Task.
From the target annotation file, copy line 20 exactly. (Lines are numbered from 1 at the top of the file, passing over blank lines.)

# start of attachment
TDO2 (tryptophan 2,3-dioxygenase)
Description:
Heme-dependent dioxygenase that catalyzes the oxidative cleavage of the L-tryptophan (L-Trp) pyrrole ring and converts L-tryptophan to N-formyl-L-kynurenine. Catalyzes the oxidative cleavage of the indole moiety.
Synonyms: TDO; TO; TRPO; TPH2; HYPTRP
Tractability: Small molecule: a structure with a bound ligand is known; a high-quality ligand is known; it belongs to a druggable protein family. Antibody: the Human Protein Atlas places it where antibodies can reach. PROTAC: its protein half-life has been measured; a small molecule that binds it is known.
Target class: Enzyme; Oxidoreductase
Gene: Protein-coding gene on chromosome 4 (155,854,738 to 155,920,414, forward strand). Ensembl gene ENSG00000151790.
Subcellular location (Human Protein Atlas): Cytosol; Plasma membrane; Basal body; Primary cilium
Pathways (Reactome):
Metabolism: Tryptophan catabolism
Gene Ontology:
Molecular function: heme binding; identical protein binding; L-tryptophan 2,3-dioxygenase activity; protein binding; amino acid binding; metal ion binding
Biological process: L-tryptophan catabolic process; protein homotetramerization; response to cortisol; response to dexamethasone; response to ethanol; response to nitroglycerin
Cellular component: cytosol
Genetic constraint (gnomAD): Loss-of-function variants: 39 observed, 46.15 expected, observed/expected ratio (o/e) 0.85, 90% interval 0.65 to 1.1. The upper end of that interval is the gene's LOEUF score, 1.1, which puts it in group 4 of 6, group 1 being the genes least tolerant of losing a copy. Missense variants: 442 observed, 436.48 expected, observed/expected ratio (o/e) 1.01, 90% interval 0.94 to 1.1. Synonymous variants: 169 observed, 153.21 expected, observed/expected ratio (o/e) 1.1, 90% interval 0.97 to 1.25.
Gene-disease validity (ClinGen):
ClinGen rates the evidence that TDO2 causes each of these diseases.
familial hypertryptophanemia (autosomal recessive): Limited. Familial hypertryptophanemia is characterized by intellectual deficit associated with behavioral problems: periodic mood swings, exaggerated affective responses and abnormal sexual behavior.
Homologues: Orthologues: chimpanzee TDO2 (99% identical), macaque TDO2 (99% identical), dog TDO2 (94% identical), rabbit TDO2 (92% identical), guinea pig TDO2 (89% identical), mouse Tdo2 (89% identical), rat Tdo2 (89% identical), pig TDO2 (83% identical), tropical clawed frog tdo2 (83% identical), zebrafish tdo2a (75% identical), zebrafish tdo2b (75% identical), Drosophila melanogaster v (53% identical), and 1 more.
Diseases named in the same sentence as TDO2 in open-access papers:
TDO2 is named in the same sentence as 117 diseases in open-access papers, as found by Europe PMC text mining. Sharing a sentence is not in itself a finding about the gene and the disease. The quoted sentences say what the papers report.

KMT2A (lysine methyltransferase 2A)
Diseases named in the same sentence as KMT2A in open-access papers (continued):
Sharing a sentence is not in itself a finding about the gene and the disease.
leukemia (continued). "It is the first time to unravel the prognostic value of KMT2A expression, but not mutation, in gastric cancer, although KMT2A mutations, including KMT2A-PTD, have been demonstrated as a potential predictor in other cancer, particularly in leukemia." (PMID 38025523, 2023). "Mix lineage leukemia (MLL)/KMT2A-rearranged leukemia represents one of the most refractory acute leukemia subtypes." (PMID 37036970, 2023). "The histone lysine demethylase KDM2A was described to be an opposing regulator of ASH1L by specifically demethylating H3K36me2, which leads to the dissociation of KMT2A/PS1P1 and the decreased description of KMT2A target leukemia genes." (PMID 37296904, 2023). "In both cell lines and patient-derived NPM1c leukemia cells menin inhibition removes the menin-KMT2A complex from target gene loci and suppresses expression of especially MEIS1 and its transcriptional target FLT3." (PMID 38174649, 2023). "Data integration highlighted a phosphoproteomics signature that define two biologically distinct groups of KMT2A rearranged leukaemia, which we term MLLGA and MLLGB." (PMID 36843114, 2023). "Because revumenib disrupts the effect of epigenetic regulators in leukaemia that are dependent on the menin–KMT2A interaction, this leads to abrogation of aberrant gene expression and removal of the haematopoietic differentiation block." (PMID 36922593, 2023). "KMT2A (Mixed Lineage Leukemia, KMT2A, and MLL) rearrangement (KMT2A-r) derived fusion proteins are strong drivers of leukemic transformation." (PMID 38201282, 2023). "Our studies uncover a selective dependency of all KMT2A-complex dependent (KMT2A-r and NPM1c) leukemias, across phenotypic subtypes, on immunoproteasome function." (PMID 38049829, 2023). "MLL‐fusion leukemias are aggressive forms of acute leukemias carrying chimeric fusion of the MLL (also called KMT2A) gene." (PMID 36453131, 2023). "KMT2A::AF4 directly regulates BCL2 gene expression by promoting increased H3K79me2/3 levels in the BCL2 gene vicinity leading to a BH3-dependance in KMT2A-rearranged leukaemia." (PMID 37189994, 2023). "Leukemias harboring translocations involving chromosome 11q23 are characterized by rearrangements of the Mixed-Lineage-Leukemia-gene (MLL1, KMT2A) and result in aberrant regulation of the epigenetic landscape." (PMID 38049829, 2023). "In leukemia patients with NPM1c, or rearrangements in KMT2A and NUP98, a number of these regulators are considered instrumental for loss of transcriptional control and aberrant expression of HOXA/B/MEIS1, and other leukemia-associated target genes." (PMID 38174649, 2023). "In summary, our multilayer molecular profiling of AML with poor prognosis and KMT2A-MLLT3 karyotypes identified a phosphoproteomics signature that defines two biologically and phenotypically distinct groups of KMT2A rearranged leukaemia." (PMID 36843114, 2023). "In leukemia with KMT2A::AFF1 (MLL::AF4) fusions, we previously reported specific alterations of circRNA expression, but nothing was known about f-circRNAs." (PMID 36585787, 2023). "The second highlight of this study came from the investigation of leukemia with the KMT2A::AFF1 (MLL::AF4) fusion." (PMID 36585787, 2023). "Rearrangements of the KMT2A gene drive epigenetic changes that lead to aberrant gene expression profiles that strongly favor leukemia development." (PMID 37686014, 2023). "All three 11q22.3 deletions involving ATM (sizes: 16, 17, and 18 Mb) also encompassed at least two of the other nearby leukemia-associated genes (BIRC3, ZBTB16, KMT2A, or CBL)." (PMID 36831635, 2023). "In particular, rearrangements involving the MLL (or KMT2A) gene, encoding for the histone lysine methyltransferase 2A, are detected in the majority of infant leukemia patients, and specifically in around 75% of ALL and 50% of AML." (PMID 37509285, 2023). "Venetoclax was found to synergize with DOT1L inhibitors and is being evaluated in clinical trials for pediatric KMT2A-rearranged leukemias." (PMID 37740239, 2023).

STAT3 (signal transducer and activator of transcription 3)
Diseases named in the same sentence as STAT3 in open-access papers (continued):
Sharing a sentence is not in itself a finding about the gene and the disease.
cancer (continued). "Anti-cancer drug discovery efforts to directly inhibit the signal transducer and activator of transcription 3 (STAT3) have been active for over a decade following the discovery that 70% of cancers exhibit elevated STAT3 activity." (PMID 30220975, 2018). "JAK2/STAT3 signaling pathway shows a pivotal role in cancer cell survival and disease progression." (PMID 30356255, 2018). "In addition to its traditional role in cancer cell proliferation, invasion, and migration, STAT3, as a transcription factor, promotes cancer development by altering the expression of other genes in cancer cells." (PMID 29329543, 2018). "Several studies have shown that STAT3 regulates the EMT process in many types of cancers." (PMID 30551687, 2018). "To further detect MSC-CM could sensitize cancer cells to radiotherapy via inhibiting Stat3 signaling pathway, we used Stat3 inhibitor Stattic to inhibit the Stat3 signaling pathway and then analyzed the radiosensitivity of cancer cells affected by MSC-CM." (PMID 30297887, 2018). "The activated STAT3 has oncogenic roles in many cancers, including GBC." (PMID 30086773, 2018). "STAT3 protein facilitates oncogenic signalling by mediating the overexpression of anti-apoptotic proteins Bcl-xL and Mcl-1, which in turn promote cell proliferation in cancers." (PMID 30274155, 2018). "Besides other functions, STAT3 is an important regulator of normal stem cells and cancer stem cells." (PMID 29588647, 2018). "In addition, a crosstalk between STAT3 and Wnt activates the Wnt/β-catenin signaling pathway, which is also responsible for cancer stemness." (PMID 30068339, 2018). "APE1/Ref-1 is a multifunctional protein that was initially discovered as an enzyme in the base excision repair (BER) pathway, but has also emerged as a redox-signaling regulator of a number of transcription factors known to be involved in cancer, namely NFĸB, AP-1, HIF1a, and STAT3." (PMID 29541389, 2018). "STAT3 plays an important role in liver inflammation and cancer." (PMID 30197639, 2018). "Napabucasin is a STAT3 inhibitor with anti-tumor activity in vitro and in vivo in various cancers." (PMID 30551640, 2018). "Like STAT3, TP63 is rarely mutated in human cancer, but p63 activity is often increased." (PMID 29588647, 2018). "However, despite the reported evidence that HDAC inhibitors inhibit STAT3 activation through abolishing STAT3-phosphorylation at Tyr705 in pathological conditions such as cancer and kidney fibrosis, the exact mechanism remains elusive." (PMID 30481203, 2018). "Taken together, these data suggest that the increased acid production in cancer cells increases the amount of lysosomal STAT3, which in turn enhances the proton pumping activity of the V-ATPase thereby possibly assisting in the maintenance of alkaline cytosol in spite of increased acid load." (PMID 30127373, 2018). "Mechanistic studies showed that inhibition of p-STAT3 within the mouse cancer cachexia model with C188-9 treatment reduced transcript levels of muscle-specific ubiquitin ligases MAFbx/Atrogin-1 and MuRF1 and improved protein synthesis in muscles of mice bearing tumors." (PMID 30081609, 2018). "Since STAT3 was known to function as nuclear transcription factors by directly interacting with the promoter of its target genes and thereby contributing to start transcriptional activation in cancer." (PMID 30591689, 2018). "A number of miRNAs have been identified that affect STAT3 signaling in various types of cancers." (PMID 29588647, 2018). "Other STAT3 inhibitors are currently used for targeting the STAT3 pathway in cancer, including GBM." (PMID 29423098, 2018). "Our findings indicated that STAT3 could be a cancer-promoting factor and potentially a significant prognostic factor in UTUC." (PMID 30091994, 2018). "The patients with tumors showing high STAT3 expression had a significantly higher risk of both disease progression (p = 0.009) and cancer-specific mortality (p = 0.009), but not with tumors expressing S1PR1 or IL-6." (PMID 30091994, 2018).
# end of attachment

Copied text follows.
Diseases named in the same sentence as TDO2 in open-access papers: